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This is my last presidential column in a year that went by quickly and yet seemed to never end. The year was about finances, committees, plans with other traumatic stress societies, the Baltimore conference, weekly calls with the executive director, monthly calls with the Executive Committee, and a thousand other issues, small and large, that seemed to pop up from nowhere. Ultimately, of course, it was about the terrorist attacks on America. Just as September 11 changed the world, it changed ISTSS. And it changed you and me.

Hopefully, ISTSS presidents are chosen for their ability to direct the society as much as for their publication record. You made an exception in my case, electing someone who was less an administrator than a theorist, more a talker than a fixer. As a result, I leaned heavily on a very able Executive Committee and an equally helpful executive director. Together, I think, we did all right. Our finances are improving, and exciting things are in our future.

Although our society is doing well, I am worried for our world. The next year may call on us in ways that we never have been called upon before. It will affect the members of ISTSS in a special way because our job, at its root, is to deal with other people's pain. We may be attacked again. And we, ourselves, may attack.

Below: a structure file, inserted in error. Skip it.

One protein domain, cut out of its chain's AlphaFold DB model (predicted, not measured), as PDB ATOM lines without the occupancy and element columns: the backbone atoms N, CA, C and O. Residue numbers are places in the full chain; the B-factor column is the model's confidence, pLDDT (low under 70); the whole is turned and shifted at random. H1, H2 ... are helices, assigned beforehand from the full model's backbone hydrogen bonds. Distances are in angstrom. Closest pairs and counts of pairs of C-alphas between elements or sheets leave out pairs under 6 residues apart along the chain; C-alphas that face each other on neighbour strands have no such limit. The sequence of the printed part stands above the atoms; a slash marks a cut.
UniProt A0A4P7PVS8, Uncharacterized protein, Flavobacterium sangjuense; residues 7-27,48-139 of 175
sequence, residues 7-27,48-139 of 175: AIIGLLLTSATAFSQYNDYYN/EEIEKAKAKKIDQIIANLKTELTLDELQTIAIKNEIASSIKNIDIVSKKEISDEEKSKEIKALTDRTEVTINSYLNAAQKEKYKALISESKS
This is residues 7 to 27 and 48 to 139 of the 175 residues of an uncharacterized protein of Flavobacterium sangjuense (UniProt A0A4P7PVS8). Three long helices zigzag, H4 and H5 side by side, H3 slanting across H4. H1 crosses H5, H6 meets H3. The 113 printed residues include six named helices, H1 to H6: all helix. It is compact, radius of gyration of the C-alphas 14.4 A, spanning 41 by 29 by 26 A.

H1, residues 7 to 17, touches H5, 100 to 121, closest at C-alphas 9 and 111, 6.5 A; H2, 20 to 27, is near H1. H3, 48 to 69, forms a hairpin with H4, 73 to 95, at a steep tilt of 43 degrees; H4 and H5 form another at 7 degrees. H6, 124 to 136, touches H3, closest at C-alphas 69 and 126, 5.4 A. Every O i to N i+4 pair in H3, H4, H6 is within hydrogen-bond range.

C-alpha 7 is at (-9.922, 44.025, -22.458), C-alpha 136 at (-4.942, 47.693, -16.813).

Those responsible for September 11 want us to fight. They want us to validate their methods by forcing us to join them on the same battleground, using the same weapons they use. They don't care about the collateral damage, the death and anguish that result from how they pursue their cause.

Unfortunately, some of our leaders seem willing to pick up that gauntlet, to respond by killing people who have never threatened us-people who are, instead, unlucky enough to live in places where a small minority have committed terrible acts. In many cases, they are barely informed about the issues that make them targets. If we go down that path, if we engage in war against an entire country because terrorists reside there or because its leader is a vicious man, we run the risk of emulating our enemies-not to mention destabilizing a tenuous geopolitical balance. No political agenda or election year dynamic can support such an action.

You may want ISTSS to be nonpolitical. The problem is that the occupation of helping others is political. It often means not only healing injury, but also taking a stand against violence. Our primary contribution at times like these may be to guide our leaders toward international consensus and nonviolent solutions, to teach the lessons that trauma specialists know so well: violence begets violence. It almost never solves it.

Next year's president is Onno van der Hart. I hand over to him whatever it is that presidents of ISTSS carry, with stories of wonderful people, with promises of support, and with more than a little worry. But whatever comes of next year, I know he will be as grateful as I have been for the chance to work with all of you.